A second consideration is that many of the books assigned by schools, such as the Hemingway and Steinbeck favorites, are poor in vocabulary and exert no force against the students’ diction limits. For this reason too, it may be necessary to develop a home-based reading program to supplement what is assigned at school. When the exposure to great literature is of high quality and quantity, the result is a significant impact on a student’s relationship to books.
Ancient Words within Modern Words: Vocabulary
In addition to reading broadly in the classics, a thorough study of the ancient foundation of modern English vocabulary is essential to developing verbal talent. This recommendation flies in the face of current dogma that forbids direct instruction in vocabulary and that favors vocabulary development through the study of words as they appear in the context of literature. Although pondering words as you find them is a fine behavior, it is too ponderous to suffice as a complete vocabulary development strategy. Gifted students need something faster, more academic, and more targeted toward the Latin-based language that pervades the realm of high achievement.
I once read a research study showing that if you learned the 100 most common Greek and Latin stems in English—such as pre, sub, super, poly, auto, or biblio—you would gain an understanding of 5,000 words. Learning the Latin foundation, in other words, is the fast track, the power path to a strong vocabulary. This would seem reason enough to acquire a grounding in etymology, but once you become involved in it, many more reasons emerge. Let’s look at some of the advantages of studying Greek and Latin stems.
Power Learning: Because each stem appears in dozens of words and in combination with other stems that reappear, the learning is more powerful than learning one word at a time. When we learn pre, we have learned part of premonition, prescient, prefabricate, prenuptial, and dozens of other words that describe something happening beforehand.
Spelling: One of the great benefits of the ancient stems is that thousands of English words are nothing more than two or three stems in a row, so to learn stems is automatically to learn the spelling of thousands of words. Look how perfectly these words break into stems: circum vent, mono mania, auto graph, omni potent, pseudo nym, geo logy, post script, osteo logy, xeno phobia, ecto derm, ortho dox, and thermo meter. Furthermore, when you spell by stems, the spelling units are cognitive units; each stem you spell has meaning. When you know that omni means all and potent means power, you have a different feeling about omnipotent from someone who doesn’t know that.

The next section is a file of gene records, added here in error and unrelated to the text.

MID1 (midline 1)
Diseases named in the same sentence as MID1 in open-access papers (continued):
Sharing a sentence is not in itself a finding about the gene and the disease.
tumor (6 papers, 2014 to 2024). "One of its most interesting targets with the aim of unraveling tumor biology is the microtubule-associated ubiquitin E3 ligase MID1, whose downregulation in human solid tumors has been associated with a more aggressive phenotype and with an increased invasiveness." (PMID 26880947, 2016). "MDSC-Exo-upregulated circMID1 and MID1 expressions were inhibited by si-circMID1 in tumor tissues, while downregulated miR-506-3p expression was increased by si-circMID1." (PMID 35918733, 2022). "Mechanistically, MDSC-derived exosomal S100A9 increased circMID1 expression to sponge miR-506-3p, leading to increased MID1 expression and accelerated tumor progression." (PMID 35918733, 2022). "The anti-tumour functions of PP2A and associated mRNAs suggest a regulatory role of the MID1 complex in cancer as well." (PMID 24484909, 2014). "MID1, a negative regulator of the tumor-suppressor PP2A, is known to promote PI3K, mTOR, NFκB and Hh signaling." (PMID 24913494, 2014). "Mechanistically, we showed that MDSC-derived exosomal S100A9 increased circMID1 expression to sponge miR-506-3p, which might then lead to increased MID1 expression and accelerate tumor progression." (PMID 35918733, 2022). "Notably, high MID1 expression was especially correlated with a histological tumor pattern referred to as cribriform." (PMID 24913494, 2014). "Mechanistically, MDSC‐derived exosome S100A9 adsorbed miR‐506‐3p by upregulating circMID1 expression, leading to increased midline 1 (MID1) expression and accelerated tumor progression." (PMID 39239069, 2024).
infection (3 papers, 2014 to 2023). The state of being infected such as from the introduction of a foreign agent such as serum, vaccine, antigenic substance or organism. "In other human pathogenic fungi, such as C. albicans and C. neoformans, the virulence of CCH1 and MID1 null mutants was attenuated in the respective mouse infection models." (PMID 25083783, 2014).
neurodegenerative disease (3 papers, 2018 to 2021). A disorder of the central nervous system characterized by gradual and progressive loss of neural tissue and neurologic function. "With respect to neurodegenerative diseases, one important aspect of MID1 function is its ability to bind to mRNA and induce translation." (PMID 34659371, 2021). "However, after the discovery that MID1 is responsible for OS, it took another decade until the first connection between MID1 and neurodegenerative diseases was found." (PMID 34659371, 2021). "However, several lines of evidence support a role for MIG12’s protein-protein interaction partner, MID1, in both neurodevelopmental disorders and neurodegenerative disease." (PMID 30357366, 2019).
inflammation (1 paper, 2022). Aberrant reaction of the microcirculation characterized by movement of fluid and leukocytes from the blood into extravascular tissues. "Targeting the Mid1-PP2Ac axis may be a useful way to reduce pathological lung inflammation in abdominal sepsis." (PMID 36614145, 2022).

Standardized Tests: Like it or not, our children’s future depends partly on their performance on standardized tests. If you examine SAT vocabulary pages, you see that the questions are arranged in order of difficulty. On an SAT analogies page, the first few questions are so easy that almost everyone gets them right, but the final few are so difficult that almost no one gets them right. Guess where the stem-based words such as supercilious and vociferous appear? Right, they appear in the final questions. Kids who have studied the stems will have a chance at an analogy like sotto voce is to vociferous as….
Micropoems: Ordinary dictionary definitions are only the surface of what words offer. When you know the pieces a word is made of, you see that some of humanity’s best insights are captured within the words we use. An example is the word respect, which is an ordinary word that most elementary students could define. We might say that to respect is to admire, to esteem, to hold in high regard. But when we look at the stems in the word, we see re, again, and spec, look. Suddenly, we realize the micropoetry of the word; at the moment that we come to respect people, we find ourselves looking at them again, in a new way. This epiphany is captured in the amber of the etymology and is only visible to children who have studied the ancient stems.
A Sense of History: The student of stems knows that language wasn’t invented new in our time. Our language is a vast collection of echoes, and we are reviving and continuing the sounds of ancient voices with each sentence.